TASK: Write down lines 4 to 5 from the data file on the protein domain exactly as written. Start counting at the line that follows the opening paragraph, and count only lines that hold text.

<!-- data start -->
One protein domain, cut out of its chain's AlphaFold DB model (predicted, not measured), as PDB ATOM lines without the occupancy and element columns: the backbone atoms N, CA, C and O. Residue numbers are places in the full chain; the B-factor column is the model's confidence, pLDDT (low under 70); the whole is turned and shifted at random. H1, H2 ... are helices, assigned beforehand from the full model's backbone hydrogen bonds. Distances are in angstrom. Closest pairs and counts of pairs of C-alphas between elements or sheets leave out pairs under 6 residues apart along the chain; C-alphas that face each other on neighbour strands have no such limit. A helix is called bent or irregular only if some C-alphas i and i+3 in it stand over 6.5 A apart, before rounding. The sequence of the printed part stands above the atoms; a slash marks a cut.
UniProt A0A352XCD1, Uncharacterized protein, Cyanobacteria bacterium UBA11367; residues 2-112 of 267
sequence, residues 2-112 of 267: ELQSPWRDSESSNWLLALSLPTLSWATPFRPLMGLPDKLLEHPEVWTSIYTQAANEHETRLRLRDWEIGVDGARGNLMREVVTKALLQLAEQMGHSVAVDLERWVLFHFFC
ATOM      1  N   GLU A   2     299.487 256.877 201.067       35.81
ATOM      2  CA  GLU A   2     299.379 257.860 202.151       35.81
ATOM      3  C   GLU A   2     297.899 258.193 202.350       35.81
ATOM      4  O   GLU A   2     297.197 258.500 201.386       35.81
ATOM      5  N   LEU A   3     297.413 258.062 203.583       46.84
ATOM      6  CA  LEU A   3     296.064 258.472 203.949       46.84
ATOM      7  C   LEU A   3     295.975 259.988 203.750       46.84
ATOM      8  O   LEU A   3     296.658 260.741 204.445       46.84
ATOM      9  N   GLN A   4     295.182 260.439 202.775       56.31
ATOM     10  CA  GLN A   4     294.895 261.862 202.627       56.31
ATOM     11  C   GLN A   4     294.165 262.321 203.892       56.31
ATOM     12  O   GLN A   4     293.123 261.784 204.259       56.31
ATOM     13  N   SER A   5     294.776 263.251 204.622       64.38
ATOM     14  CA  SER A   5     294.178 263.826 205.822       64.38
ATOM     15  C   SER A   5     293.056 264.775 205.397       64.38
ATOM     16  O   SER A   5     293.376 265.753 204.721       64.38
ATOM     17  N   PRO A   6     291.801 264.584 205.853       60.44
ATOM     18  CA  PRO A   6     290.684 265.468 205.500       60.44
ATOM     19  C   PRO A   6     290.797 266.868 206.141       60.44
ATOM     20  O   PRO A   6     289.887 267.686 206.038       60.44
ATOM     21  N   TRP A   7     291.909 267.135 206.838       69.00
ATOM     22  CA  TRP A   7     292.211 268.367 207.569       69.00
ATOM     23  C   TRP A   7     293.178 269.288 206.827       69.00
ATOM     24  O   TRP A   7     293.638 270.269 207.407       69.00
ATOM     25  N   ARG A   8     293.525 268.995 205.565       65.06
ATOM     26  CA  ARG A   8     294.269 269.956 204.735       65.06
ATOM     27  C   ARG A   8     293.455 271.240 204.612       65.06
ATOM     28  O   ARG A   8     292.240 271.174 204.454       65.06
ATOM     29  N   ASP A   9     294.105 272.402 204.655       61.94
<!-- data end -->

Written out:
ATOM      2  CA  GLU A   2     299.379 257.860 202.151       35.81
ATOM      3  C   GLU A   2     297.899 258.193 202.350       35.81